Wednesday, April 20, 2011

i've come to love illinois in spite of the absolute turbulence of its weather and some of its more stifling aspects which include long summers, lack of anything to see, and general isolation and backwaterishness which is of course alleviated by the computer and getting out of here regularly. i live in a kind of way-southern part of the state, old hilly coal-mining country, the earliest part of the state to be settled but one that has no more, and basically no different, settlers than it originally had, old mountain people come up from kentucky because they could finally stick a shovel in slightly looser clay.

a little ways over to the east is interstate 57, a road that runs the length of the state until it gets to the 95th street bus station terminus in the busy south side and gets sucked into the dan ryan and the city's massive interstate system; from chicago, it starts with a 'memphis' sign that made me call it 'memphis road' for a while, and heads south through kankakee, champaign and effingham following roughly the path of the 'city of new orleans' train. illinois gets steadily more rural, more southern, more hilly, more wooded as you go, until deep in the south, six hours from the city, you cut off and head over to our house. the first time i did it, i was shocked that there was so much of the state that i'd never heard of; i'd never even heard of effingham or mt. vernon, let alone the smaller ones like salem, peota or benton. now i feel kind of like a farmer though in that i know the route well enough to begin seeing new things on it along with the usual, or noticing the slight changes in season due to southward other words what was once an incredibly boring trip through flat nowheresville cornfields has now begun to have detail, and history, and landmarks at every curve. one time we stopped at a tiny place called 'leverett' that was basically an enormous seven-silo structure and an old brick grocery store, separated by a huge train that wouldn't move in the hot hot summer sun; we peered through its cars but decided not to climb through them because that would be dangerous...this place, as it turns out, is important in the train world, because, being near champaign and all, it's where a big east-west line hits the city of new orleans line and some trains get stranded a bit while they shift cars, or move them around, or whatever. for us it's kind of like a halfway point, champaign itself is, and is also a place we look up to as a slightly larger, busier, hipper, version of our own nowheresville college town, but leverett, the town itself, is but an intersection with a train stuck in it, way out there in the land of the endless horizon, with champaign only slightly beyond that horizon.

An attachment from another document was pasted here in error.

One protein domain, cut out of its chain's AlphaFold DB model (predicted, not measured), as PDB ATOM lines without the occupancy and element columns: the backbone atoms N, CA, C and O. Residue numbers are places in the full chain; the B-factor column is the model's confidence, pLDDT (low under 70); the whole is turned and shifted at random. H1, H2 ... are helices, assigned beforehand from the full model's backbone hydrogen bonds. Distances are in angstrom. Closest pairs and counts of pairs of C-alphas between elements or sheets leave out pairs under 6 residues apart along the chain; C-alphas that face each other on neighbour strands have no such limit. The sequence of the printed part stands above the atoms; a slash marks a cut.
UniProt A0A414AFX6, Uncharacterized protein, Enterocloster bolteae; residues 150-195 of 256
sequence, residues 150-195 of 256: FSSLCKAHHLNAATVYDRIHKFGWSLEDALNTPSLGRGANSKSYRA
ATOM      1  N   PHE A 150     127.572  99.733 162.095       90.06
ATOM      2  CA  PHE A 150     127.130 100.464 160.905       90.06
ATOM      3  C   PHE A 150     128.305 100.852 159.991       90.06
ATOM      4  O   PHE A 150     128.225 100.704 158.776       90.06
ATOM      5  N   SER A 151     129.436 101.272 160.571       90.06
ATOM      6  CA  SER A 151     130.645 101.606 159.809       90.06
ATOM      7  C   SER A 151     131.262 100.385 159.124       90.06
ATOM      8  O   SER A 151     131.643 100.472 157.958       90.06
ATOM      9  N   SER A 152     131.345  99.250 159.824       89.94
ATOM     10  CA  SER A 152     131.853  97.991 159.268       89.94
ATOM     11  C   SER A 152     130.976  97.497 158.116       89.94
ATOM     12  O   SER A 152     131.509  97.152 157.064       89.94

storms passed through last night and the family spent a while in a tiny storm shelter out behind our house; when the warning was over we put the kids to bed but another warning followed and out we went. we were all a little ragged in the morning and i couldn't even see the tree damage as we drove around town because i was busy grading midterms in the car; i had to do this because i hadn't done it at night. as it is, one lives for the day when the route to school is slightly different from yesterday; a fallen tree here, a branch there, some big old stick in the road or huge puddle. apparently a brand new police building got its roof blown off but that was the big news; aside from a few houses or trailers most people came out all right. a few days back we had a concert/benefit and it was windy and cool, as it often is this time of year, but we were lucky, because if it was the day before, it would have been tornadoing, or if it were last night, for example. it's a gamble, this time of year, because any given day can be tornadoish or at least a storm passing through to spank you.

down in the shelter the boys play their video games tucked into a sleeping bag, both on my lap, while my wife operates the weather radio which is full of geographical names of rural illinois; i know most of these and interpret the chances of the center of a storm smacking us. the point is, when the siren goes off, we go down there, just in case; storms have been getting bigger, worse, and more southernly as time goes by, hitting places like north carolina more, and nebraska for example less. my poor students are scared out of their bloody wits. but they were happy that i graded their midterms in a hurry, and was generous.

reason i mention this is, more storm are coming tomorrow, or so they say. but tomorrow is a special day. a traveler on the path, sees this country, this countryside, people scraping to get by, digging in the clay or bringing forth some kind of tomato in the sandy river-bottom silt; it's a pretty country, but lots of trees are down and the grass is growing now like there's no tomorrow, flying from the gate and daring the old mower-boys to come 'round and keep up with it. all the ketchup bottles at the concert, mustard and relish too, had on their white tops a fifty-seven etched white on white; this i pointed out, was in commemoration, like the signs up and down the memphis-chicago road; tomorrow is my birthday. i'll be fifty-seven.


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